XRTechnologiesMetaverseSince the Facebook, Inc., group was renamed Meta Platforms, Inc., the term "metaverse" has rapidly gained in importance and in this context the terms augmented reality (AR) and virtual reality (VR) too.

An international, interdisciplinary team of researchers is working intensively on researching these concepts and revealed that the term metaverse is often used as a synonym for AR and VR apps. Prof. Philipp Rauschnabel, from the University of the Federal Armed Forces in Munich, however, points out that AR and VR are just the gateways to the metaverse – comparable to how a smartphone or browser enables access to today's Internet.

The scientist emphasizes that the term metaverse has so far been more of a vision than an existing concept. Colloquially, the metaverse can also be described as a headless and decentralized 3D interaction space that reflects communities and is accessible via XR, as well as exhibiting properties of societies (e.g., transactions, presence of people in the form of avatars or currencies).

"In recent years, we have noticed a large number of terms that are sometimes used imprecisely, incorrectly and inconsistently," says Prof. Florian Alt from the CODE research center at the University of the Federal Armed Forces in Munich. “We took this as an opportunity to work out new definitions with leading experts from the XR community and to describe the differences theoretically.” After about a year of work, a practical overview framework has now emerged, called the xReality Framework.

“Unlike previous models, we are not looking at these new reality formats from a technical point of view, but from a user perspective," says Rauschnabel, questioning whether the physical environment is part of the experience or not. “If so, then it's AR, if not, then it's VR," he concludes.

Most VR applications take place via head mounted displays, commonly known as VR glasses. AR applications, however, can be used via stationary or mobile devices: AR glasses, for example, are approaching market maturity and patents for smart contact lenses point to the future.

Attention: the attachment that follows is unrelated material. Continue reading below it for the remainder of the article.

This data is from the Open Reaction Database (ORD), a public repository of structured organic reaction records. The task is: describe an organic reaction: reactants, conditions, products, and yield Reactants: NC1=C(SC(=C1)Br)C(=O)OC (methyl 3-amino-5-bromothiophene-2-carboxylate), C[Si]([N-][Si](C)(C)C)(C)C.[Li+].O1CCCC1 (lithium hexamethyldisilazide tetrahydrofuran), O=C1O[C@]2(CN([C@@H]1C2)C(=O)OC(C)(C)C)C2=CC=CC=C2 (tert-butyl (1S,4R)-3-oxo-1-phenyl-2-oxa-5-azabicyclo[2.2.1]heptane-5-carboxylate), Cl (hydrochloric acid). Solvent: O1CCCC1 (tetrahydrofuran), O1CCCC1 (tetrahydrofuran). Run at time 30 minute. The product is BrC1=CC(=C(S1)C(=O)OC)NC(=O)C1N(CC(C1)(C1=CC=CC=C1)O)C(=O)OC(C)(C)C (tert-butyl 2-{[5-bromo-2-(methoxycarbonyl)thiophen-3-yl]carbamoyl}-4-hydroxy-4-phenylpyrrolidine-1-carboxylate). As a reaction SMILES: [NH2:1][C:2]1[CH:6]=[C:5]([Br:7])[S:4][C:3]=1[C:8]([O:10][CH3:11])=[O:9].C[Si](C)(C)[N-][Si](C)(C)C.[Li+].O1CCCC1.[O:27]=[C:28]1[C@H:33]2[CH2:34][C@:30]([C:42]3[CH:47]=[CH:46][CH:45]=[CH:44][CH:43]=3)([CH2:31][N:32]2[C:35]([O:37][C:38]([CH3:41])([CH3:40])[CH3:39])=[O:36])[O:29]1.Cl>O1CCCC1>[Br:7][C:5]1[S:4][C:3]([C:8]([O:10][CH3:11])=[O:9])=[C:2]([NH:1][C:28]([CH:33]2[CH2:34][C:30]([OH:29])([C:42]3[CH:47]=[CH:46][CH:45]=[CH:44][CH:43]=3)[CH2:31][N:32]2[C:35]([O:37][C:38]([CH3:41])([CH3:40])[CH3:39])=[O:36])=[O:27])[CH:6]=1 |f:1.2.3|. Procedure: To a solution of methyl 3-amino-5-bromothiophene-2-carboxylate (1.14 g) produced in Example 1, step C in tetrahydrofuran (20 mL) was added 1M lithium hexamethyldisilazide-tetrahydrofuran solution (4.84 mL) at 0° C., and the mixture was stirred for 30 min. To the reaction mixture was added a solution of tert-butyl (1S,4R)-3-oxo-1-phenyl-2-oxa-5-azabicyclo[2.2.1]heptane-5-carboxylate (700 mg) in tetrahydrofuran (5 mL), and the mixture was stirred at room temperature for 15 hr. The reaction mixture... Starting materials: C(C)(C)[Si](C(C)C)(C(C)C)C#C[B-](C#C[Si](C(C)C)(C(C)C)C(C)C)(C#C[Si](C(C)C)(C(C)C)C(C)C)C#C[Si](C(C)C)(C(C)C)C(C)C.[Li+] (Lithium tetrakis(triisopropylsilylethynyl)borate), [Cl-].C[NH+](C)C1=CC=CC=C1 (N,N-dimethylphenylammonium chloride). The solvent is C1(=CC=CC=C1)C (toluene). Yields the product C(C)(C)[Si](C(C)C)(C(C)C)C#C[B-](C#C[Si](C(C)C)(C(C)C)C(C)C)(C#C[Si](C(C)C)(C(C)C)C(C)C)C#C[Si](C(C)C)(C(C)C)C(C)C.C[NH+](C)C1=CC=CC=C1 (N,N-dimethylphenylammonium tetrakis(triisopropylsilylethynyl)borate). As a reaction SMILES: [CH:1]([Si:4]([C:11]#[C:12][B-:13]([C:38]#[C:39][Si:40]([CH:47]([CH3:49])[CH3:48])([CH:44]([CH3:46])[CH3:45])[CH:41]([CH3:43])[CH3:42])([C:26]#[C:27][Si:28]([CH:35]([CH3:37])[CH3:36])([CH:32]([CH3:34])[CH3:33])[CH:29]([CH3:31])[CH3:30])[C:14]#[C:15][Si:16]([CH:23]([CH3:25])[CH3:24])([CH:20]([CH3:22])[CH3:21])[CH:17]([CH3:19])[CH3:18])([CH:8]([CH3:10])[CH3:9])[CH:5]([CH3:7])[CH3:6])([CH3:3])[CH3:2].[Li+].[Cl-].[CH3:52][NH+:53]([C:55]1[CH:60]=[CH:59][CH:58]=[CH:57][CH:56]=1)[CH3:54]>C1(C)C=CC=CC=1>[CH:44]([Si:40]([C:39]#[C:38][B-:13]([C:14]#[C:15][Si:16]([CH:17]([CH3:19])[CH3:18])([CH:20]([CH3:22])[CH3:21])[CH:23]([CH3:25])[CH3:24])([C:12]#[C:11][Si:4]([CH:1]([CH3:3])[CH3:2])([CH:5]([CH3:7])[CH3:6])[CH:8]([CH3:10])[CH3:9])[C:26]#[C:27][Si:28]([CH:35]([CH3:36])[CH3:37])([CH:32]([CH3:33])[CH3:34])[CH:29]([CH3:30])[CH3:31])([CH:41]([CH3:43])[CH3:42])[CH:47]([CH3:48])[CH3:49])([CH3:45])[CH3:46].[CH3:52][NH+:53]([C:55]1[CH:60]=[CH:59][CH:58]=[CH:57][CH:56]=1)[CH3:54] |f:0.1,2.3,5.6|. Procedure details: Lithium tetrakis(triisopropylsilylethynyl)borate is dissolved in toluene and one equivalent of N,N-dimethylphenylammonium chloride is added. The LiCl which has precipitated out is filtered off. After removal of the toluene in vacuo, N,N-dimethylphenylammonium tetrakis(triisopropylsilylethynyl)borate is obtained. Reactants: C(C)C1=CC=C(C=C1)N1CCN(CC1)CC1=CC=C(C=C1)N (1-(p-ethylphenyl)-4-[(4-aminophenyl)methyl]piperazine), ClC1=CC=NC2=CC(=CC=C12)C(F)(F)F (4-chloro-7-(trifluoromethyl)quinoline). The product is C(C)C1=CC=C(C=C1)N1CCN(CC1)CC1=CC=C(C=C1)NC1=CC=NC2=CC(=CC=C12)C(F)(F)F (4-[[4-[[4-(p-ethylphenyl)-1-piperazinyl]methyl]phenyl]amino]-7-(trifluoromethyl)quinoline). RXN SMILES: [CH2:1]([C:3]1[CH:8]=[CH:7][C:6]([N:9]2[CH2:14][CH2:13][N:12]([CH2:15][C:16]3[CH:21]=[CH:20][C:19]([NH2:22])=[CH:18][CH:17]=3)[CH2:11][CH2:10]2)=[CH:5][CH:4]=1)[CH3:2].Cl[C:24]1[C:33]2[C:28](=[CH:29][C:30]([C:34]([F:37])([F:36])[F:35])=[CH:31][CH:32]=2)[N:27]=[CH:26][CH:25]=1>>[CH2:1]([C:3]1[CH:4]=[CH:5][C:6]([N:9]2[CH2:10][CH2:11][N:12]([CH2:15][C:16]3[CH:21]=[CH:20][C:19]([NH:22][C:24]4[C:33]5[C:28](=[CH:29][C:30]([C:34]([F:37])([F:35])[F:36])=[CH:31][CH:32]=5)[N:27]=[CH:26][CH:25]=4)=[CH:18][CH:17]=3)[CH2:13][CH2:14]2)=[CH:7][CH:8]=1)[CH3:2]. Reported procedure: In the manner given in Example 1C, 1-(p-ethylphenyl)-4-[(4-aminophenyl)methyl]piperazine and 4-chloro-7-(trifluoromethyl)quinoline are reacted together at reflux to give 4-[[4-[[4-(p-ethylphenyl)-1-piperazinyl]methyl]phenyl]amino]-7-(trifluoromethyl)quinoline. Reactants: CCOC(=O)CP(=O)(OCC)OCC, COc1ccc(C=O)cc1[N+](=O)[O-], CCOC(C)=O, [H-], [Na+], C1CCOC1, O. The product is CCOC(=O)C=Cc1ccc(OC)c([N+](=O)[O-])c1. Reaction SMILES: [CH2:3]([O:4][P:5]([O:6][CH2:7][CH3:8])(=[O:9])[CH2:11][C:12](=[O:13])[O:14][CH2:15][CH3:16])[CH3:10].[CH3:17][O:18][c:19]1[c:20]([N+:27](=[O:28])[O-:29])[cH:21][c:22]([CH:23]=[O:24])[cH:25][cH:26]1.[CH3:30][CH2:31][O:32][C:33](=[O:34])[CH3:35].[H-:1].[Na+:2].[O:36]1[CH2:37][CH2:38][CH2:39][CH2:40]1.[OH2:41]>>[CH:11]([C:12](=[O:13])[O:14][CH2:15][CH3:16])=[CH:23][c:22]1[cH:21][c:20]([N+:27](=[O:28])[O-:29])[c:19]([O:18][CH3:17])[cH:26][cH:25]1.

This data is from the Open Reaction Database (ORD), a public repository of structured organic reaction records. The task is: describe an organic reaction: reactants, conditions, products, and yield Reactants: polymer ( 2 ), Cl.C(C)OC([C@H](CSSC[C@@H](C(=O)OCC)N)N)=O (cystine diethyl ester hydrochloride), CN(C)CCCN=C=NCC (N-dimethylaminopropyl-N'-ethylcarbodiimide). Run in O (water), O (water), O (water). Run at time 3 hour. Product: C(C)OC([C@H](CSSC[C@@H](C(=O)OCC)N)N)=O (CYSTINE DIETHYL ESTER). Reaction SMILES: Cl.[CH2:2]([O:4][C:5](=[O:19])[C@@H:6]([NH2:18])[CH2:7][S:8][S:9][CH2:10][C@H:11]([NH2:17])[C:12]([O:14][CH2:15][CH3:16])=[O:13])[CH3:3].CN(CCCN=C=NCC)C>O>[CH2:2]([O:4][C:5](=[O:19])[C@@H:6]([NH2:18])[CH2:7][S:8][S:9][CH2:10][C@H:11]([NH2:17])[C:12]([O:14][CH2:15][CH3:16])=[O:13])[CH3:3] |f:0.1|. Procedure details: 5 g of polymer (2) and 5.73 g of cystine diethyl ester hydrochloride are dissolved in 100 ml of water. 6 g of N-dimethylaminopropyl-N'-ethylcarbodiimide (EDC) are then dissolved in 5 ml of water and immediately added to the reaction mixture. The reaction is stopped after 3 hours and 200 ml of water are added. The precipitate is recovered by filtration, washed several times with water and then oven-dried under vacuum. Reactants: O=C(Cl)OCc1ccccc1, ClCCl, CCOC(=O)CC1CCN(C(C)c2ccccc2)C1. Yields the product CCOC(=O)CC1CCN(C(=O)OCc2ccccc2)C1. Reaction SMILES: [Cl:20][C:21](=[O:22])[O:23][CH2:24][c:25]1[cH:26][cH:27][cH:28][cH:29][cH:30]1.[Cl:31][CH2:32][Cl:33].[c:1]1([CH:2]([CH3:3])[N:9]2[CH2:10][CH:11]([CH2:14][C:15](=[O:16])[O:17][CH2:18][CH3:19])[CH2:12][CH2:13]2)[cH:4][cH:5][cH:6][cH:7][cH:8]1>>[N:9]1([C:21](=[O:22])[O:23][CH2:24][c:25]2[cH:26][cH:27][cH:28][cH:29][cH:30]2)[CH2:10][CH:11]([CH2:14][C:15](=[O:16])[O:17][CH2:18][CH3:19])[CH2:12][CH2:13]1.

"Some devices can do both, AR and VR," says Prof. Chris Hinsch from Grand Valley State University in Michigan, "but not both at the same time." In addition, the researchers do not use the term XR as extended reality, as is often the case. "This is rather misleading, because in VR, reality is not 'extended' but replaced," says Hamza Shahab of the University of Malaya in Kuala Lumpur.

Mixed Reality vs Assisted Reality

"AR is not just AR," says Rauschnabel. If you look at classic AR applications, this virtual content can clearly be perceived as artificial, such as text or simple symbols in the field of view. Other applications can embed realistic and interactive 3D objects in the environment in such a way that people have difficulty distinguishing real objects from virtual ones. The authors of the research paper refer to the differentiator as "local presence", which ultimately describes the extent to which people perceive the objects in their local environment as real.

Atomistic vs holistic VR

Simple VR applications are possible via cardboards and standard smartphones. The scientists speak of "atomistic VR", meaning a very simple form of VR. “In contrast, there are environments that are characterized by a high level of detail and realism. These offer an experience in which users are actually in a fictitious place, the so-called ‘maximum form of telepresence’," says Alt. Because a wide variety of senses are addressed, the research group calls this form of VR "holistic VR".

I highly recommend reading the research paper What is XR? Towards a Framework for Augmented and Virtual Reality to understand why AR expert Prof. Rauschnabel concludes that knowledge, strategy and vision are still missing in this field. With the launch of nreal, AR is sure to go mainstream, so prepare for that.

By Daniela La Marca